Star Trek XI

Star Trek

Last night, I went to see the new Star Trek film. As it started, I felt a mix of mild anxiousness and cautious optimism. Today, I feel excited about the future for Trek.

I can’t remember when I first saw Star Trek. I grew up with it, as I’ve grown up with Dr. Who. I do know that by the time I was seven or eight, I already had a Trek engineer’s tunic which I would wear proudly, despite being way to porky to pull off the look. But, hey, I wasn’t the only chubby Trekkie!

Immediately after the film, I was on a high. Feeling a bit more reflective this morning, I can say that I like the new film a lot but I don’t think I love it. It certainly didn’t have the emotional impact on me that Watchmen did but that’s an unfair comparison since they’re aimed at very different age ranges. There’s only so much you can prod people emotionally within the confines of a 12A certificate.

Star Trek

I love the casting, I love the acting I even don’t mind the inevitable shedloads of CGI. And the story is a perfect reboot-enabler: the branching timeline lets the writers have a solid Roddenberry foundation without being hamstrung by years of Trek continuity.

I also think the film has real heart. The depiction of Spock’s youth, the re-imagining of Kirk as a lost troublemaker, these all add shading and depth to what could easily have been a bang-bang-peeoow film. These story elements are what lift Star Trek above the hollow, showy emptiness of Transformers. I do wish they’d had time to show kid Spock with his pet sehlat I-Chaya but that’s just the Trekkie in me wanting extra nom-noms.

All the actors managed to tread the line between essence and impersonation very well. Karl Urban’s McCoy was probably the most similar to the original, Zoë Saldana’s Uhura the least. Simon Pegg pulled off both the accent and the bravado of Scotty perfectly and it was a nice touch to hear him spouting fluid treknobabble, thus emphasising that Scotty is a formidable thinker and innovator, not just a guy with an oily rag and a spanner.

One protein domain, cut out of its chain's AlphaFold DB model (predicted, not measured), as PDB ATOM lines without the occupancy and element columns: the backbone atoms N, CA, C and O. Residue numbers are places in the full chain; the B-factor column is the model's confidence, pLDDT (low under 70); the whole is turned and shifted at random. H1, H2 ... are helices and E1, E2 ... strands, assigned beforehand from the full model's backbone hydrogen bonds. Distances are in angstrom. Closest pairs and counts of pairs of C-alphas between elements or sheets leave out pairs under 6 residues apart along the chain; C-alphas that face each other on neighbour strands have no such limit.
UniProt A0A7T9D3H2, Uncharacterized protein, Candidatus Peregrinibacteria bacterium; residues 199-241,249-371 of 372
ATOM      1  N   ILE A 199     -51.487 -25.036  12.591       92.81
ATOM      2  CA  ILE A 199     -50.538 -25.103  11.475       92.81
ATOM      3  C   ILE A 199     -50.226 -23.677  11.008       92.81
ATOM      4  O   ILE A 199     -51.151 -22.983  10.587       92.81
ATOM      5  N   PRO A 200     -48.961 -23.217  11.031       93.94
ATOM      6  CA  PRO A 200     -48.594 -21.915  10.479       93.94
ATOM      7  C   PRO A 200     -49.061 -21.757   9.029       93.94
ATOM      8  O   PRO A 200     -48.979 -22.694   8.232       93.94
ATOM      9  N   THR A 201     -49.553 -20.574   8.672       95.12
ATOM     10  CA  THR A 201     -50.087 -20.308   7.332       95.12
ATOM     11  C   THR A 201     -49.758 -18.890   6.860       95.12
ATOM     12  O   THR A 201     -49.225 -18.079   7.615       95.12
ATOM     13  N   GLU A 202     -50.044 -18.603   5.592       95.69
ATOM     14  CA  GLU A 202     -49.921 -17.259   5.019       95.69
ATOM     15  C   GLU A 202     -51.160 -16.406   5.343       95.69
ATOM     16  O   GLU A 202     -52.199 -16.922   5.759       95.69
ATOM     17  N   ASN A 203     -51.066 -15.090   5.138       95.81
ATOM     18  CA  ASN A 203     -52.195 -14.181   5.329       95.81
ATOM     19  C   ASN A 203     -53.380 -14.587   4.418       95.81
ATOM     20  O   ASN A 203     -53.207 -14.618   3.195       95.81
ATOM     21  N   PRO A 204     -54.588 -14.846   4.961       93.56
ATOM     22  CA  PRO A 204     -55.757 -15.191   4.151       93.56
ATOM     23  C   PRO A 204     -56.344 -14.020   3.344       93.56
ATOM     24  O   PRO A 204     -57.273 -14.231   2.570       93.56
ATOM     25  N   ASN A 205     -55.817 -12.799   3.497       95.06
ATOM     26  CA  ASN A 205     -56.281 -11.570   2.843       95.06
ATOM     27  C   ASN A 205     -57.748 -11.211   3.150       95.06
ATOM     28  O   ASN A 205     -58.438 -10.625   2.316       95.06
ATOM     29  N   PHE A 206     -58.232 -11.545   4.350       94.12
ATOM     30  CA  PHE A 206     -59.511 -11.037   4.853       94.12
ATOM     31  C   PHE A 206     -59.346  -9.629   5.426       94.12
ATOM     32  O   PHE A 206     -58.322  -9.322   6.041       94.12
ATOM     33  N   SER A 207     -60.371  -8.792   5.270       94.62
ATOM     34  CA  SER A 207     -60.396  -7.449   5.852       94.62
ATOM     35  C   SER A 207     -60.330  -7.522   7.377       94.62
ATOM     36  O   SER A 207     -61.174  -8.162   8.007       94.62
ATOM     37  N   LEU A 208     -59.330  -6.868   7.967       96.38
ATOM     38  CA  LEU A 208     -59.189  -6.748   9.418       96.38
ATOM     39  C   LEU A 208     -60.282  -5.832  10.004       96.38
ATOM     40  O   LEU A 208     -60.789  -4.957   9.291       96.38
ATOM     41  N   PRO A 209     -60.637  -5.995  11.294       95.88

The best two performances were from Chris Pine as Kirk and Zachary Quinto as Spock. If the chemistry had been even slightly off between these two actors, it would have been devastating for the film. It wasn’t. Their interplay, from feuding to friendship, really felt like classic Trek. It had a fire and passion that sadly leached out of the late-period Trek TV shows which became progressively more beige and more porridgey.

Kirk and Spock’s brawl on the bridge was about as far from another tedious Janeway monologue about the nature of humanity as you can get. The original series was far more pulpy and energetic, something that a lot of people have either forgotten or never knew as they’ve grown up with the sequels. This film honours that and reminds us that space is about adventure and adrenaline as well as inspiring visions of future societies.

Star Trek

There plenty of nods for us Trekkies in there, moments to make us (inwardly) shriek ‘squeee!.’ The first appearance of Captain Pike, the doomed gung-ho redshirt, jokes about inertial dampers and fencing. And, of course, the first time we glide past the letters NCC-1701… well, that did give me a shiver. The only reason I’ve not connected totally with the film and love it as opposed to liking it very much is that, being an origin story, it did feel a bit crammed-in. There’s so much in there: young Spock, future Spock, Romulans, introducing each crewmember. Personally, I wouldn’t have minded the film being twenty minutes longer, just to give it a bit more breathing space. But I realise that the makers have a very specific view of where they want to take Trek and a longer cut might have lost the very fans (Trek newbies) they were trying to attract.

So, I think Star Trek is a solid reboot and certainly bodes well for any future feature films. These films won’t have to do the setup of XI, we know this Kirk, this Spock, we should be able to simply leap into a meaty story, phasers blazing.

So, Abrams et al, 8/10, good work… but I’m looking forward to what you do next with this wonderful foundation!

Until then, First Contact will remain my favourite Trek film… 🙂